July 19 (Bloomberg) -- International Business Machines Corp. sold $2 billion of five-year notes at a lower interest rate than it got in December after reporting second-quarter sales that beat analysts’ estimates.
The world’s biggest computer-services provider issued $2 billion of 1.95 percent notes that yield 65 basis points more than similar-maturity Treasuries, according to data compiled by Bloomberg. IBM last raised five-year debt in December with $1 billion of 2 percent notes that paid a 55 basis-point spread, Bloomberg data show.
Higher-than-estimated results at companies led by Armonk, New York-based IBM helped bolster investor confidence in U.S. corporate debt by the most this month. It said yesterday that second-quarter sales were $26.7 billion, topping the $25.4 billion average estimate of analysts surveyed by Bloomberg.
“IBM is showing that it has been a very positive quarter for them,” said Jody Lurie, a corporate credit analyst at Janney Montgomery Scott LLC in Philadelphia. Today’s issuance shows the company “taking advantage of a cheap rate,” she said.
The Markit CDX North America Investment Grade Index, which investors use to hedge against losses on corporate debt or to speculate on creditworthiness, dropped 2.9 basis points to a mid-price of 96.1 basis points as of 4:59 p.m. in New York, according to index administrator Markit Group Ltd. That’s the biggest decline since June 30. The credit swaps index typically falls when investor confidence improves.
Proceeds may be used for general corporate purposes, IBM said today in a regulatory filing. The company has $21.7 billion in long-term debt and $8.5 billion of short-term debt as of March 31, according to the filing. It’s raised $11.5 billion of bonds in the past two years, Bloomberg data show.
“The company could be taking advantage of the market conditions to refinance short-term debt to extend maturities and management may want to add to its robust liquidity level to provide additional cushion for shareholder rewards, buybacks, dividends, while implementing its strategic growth initiatives,” Lurie said.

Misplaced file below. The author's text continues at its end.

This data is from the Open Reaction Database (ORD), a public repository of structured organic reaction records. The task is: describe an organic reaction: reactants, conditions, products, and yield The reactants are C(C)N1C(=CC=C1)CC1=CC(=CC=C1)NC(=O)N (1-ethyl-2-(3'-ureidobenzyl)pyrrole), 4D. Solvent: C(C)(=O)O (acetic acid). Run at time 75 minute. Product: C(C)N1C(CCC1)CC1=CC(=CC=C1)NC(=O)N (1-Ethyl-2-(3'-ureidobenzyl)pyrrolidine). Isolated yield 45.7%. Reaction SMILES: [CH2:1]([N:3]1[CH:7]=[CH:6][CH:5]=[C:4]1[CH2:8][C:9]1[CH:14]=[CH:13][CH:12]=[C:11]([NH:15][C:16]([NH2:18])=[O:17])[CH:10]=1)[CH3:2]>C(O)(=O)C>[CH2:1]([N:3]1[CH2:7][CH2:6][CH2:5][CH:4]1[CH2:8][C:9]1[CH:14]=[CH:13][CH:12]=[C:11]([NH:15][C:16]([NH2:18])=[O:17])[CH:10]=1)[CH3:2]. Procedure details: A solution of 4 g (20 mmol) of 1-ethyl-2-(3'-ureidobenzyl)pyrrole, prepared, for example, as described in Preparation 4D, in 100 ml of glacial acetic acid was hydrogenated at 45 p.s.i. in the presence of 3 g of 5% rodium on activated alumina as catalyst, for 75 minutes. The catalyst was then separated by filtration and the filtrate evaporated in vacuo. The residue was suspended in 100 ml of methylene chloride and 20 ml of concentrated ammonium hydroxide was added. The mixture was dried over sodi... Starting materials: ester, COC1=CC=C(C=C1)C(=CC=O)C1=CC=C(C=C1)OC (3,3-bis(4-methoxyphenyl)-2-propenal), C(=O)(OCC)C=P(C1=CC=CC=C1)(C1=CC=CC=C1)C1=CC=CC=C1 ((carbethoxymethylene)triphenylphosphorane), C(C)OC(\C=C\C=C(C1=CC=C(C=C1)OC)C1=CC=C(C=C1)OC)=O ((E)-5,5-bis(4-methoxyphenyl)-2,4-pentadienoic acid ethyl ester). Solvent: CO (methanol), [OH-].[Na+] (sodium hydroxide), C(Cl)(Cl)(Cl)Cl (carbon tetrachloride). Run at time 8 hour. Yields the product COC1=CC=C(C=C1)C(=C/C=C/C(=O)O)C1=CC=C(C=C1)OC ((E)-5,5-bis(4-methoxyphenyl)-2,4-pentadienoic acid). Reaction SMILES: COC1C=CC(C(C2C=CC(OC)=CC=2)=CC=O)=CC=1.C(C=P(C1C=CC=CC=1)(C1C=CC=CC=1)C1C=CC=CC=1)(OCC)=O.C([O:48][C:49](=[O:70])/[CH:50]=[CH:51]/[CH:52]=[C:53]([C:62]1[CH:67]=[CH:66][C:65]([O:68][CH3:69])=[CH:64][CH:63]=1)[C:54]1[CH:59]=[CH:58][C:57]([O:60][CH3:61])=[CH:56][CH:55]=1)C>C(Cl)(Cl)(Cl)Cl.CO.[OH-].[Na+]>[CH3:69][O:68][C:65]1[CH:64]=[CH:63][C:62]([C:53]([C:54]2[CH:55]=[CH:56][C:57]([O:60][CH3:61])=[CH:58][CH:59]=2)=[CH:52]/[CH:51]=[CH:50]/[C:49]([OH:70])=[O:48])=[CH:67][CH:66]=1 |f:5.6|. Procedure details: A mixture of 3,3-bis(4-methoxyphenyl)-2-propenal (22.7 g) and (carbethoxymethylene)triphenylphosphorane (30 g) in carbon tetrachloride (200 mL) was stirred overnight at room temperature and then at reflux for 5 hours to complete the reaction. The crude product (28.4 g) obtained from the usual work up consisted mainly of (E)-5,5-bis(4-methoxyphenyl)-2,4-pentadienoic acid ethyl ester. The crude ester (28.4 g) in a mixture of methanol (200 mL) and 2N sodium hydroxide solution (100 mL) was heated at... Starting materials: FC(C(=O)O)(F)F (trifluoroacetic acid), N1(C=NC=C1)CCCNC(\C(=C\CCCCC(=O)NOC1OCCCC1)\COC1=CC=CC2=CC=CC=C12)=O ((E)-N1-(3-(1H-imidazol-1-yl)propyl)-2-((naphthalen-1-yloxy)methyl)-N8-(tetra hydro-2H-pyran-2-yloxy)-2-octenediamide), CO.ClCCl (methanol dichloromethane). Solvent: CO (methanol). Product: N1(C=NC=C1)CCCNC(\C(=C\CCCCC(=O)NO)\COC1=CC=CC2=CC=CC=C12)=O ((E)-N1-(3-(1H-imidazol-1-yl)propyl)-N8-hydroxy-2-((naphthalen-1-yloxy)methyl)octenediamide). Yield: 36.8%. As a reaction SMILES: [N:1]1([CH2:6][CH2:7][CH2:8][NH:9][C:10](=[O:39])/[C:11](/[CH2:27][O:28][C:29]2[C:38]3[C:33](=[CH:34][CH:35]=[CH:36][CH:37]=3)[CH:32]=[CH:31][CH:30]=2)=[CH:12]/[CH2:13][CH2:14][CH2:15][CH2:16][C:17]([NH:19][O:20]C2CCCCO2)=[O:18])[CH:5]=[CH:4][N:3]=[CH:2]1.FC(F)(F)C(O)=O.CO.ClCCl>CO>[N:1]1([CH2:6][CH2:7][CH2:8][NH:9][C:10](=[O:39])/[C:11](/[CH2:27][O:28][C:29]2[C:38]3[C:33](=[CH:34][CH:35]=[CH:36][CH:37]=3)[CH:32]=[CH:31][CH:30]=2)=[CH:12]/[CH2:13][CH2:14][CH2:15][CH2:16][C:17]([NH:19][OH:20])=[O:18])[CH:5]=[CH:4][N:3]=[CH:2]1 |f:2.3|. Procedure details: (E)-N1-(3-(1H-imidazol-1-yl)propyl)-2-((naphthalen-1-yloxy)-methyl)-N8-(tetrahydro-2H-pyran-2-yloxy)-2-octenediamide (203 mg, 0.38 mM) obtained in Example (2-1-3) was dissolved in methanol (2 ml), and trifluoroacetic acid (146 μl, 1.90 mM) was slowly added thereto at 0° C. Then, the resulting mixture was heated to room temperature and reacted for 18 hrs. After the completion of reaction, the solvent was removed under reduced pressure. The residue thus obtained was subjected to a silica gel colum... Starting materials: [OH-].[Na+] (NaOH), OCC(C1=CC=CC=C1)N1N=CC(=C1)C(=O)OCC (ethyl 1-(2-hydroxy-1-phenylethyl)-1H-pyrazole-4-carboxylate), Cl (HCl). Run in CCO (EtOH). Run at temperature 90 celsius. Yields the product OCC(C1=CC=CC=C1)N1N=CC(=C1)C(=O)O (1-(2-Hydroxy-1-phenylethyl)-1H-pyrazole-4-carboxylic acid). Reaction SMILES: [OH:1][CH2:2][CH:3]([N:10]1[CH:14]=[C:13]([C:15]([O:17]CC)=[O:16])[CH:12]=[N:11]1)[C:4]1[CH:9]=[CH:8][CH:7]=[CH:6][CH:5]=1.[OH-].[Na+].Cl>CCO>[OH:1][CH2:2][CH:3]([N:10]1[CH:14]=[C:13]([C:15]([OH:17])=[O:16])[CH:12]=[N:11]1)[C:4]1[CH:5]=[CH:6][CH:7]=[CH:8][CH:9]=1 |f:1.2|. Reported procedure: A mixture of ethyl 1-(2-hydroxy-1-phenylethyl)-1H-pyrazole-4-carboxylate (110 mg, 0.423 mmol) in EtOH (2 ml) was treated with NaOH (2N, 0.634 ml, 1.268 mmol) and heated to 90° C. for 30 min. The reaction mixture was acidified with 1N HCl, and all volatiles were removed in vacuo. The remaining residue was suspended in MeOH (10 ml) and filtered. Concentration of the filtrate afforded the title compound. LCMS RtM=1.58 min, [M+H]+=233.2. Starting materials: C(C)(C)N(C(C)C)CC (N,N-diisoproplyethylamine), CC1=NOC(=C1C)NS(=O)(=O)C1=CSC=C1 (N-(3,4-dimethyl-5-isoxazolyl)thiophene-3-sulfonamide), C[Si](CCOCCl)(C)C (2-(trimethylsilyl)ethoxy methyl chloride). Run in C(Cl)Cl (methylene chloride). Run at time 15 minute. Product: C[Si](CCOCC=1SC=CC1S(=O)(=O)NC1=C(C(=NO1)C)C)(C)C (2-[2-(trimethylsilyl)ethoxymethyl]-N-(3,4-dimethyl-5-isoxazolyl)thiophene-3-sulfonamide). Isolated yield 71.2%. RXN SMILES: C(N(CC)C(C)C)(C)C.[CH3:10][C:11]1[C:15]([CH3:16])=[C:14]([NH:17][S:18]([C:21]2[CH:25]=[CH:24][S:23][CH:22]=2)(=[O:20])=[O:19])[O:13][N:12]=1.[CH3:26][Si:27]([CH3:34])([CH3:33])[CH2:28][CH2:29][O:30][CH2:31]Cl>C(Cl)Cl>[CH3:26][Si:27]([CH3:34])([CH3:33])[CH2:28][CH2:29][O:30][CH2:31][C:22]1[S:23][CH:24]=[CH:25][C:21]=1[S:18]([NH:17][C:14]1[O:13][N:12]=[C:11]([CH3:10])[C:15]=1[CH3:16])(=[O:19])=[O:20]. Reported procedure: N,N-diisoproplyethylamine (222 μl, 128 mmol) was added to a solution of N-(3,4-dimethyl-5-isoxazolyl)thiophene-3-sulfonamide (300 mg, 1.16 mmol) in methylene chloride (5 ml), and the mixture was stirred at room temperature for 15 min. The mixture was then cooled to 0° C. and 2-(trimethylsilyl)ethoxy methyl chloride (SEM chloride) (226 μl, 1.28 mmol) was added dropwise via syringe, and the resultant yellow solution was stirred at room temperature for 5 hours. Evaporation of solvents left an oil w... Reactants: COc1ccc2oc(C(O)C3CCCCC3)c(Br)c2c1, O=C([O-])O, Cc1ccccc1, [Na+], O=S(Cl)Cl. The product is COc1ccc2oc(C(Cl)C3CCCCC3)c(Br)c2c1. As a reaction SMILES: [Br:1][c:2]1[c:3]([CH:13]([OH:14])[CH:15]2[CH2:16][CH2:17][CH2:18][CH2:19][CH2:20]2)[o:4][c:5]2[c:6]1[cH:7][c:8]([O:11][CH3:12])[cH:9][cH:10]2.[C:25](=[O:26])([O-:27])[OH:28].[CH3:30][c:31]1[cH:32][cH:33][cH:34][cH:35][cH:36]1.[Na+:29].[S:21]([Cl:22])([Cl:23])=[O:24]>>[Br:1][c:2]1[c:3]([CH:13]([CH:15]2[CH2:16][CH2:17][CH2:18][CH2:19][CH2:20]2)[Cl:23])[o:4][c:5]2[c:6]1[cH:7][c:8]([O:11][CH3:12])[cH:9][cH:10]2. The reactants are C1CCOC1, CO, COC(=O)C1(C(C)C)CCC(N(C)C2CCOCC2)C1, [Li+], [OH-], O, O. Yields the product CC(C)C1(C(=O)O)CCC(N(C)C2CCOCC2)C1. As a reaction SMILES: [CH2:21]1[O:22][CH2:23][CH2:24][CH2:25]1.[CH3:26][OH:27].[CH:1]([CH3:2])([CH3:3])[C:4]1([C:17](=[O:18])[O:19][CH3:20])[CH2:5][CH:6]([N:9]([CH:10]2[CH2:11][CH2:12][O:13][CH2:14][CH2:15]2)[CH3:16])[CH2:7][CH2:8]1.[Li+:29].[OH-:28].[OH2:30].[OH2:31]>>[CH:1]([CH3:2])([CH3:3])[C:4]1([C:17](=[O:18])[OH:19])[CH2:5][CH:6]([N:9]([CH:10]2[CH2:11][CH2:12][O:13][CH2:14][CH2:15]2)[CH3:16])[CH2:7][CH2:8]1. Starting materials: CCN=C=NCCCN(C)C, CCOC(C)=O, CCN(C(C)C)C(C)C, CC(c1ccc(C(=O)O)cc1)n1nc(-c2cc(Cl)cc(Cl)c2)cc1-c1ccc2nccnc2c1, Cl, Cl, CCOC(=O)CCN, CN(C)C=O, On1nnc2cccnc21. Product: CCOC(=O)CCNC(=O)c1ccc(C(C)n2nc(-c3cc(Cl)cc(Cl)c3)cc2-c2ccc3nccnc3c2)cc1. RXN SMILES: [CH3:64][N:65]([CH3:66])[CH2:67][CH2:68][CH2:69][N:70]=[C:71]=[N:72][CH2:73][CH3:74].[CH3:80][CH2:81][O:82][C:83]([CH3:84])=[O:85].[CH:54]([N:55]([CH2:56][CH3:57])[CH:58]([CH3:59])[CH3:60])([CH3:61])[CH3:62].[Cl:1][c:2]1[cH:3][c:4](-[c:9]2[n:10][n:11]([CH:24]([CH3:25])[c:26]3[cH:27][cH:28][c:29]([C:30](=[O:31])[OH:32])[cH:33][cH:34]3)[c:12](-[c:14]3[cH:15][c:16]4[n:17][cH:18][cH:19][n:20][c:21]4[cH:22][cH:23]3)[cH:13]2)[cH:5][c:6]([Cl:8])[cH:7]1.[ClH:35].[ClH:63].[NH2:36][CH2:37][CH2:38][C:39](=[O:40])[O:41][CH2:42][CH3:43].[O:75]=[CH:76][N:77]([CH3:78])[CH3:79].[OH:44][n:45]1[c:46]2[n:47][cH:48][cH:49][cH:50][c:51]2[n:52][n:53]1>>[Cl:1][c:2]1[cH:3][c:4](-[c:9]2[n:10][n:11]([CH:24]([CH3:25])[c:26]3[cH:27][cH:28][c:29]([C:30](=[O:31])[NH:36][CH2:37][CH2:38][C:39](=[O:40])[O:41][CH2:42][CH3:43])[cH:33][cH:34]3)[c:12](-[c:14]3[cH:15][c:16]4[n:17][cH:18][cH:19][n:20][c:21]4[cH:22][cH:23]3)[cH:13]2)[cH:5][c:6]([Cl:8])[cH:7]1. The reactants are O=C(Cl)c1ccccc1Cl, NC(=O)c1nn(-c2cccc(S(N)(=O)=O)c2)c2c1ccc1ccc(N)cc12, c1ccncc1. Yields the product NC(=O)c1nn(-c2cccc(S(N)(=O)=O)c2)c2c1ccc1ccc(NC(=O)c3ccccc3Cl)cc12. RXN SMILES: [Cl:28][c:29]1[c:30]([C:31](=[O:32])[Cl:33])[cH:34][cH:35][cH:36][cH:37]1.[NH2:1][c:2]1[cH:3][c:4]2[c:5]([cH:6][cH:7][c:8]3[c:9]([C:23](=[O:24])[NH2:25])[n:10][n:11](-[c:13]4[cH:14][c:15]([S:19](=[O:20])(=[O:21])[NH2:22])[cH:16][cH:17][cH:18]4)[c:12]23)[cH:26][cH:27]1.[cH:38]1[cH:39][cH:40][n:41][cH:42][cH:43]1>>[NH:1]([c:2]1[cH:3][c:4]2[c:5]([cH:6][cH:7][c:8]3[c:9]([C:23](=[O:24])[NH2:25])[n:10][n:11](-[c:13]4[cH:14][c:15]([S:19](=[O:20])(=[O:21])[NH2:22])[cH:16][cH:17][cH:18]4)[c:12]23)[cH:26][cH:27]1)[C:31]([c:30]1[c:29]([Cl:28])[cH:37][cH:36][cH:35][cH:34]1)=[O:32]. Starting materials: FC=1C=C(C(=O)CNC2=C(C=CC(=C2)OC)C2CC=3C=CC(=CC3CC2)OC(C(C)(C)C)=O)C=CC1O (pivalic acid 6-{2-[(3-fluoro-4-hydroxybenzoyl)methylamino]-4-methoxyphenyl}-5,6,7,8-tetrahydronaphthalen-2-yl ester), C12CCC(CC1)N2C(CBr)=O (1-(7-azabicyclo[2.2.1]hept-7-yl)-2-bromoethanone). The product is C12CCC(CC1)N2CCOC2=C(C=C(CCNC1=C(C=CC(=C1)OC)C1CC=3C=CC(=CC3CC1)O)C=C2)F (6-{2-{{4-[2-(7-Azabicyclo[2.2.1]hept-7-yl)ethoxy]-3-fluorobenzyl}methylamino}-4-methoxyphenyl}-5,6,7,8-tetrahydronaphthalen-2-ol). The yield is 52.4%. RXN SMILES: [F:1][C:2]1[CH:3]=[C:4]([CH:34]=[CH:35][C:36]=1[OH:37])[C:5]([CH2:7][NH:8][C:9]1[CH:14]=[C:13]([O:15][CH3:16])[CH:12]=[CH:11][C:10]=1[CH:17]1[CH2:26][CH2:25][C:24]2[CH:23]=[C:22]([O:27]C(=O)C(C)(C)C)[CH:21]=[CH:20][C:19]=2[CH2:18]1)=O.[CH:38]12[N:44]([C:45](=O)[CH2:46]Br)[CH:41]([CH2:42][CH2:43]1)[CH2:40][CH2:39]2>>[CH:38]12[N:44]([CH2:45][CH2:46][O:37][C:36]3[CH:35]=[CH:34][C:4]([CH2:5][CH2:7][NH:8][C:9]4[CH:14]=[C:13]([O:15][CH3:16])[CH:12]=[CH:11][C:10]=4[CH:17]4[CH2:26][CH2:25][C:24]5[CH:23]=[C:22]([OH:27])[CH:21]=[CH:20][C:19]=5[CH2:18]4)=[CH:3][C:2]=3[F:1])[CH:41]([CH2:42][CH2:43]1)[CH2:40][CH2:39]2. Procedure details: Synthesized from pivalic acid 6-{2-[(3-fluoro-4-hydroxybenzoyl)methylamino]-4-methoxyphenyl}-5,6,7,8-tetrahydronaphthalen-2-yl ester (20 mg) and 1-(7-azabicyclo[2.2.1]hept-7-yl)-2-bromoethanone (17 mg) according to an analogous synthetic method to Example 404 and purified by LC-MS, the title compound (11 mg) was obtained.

IBM plans to spend about $20 billion on dividends and $50 billion buying back stock through 2015, IBM said at an investor meeting in March. Its quarterly payout will rise 15 percent to 75 cents a share, the company said in an April 26 statement. IBM added $8 billion to its stock-repurchase plan, bringing the total authorized by the board to $12.7 billion.
“They’re a company that people like to have, they are very global,” Lurie said.
The company is graded Aa3 by Moody’s Investors Service and a step lower at A+ by Standard & Poor’s.
Investors have shied away from longer-term bonds as the combination of sovereign debt crises and U.S. Federal Reserve actions to bolster the economy increase the likelihood of faster inflation. The gap in relative yields on U.S. corporate debt due in one to three years against that due in seven to 10 years reached 74 basis points last month, the widest since 2001, before narrowing to 73 basis points yesterday, Bank of America Merrill Lynch index data show.
The yield on the benchmark 30-year U.S. Treasury bond may rise to 4.8 percent by mid 2012 from about 4.3 percent currently, according to the median estimate of 49 economists and strategists surveyed by Bloomberg News.
“Not many investors feel confident in jumping in on the long end,” said Rajeev Sharma, a money manager in New York at First Investors Management Co., where he helps oversee $1.5 billion of investment-grade debt. “Rates are still expected to go up.”
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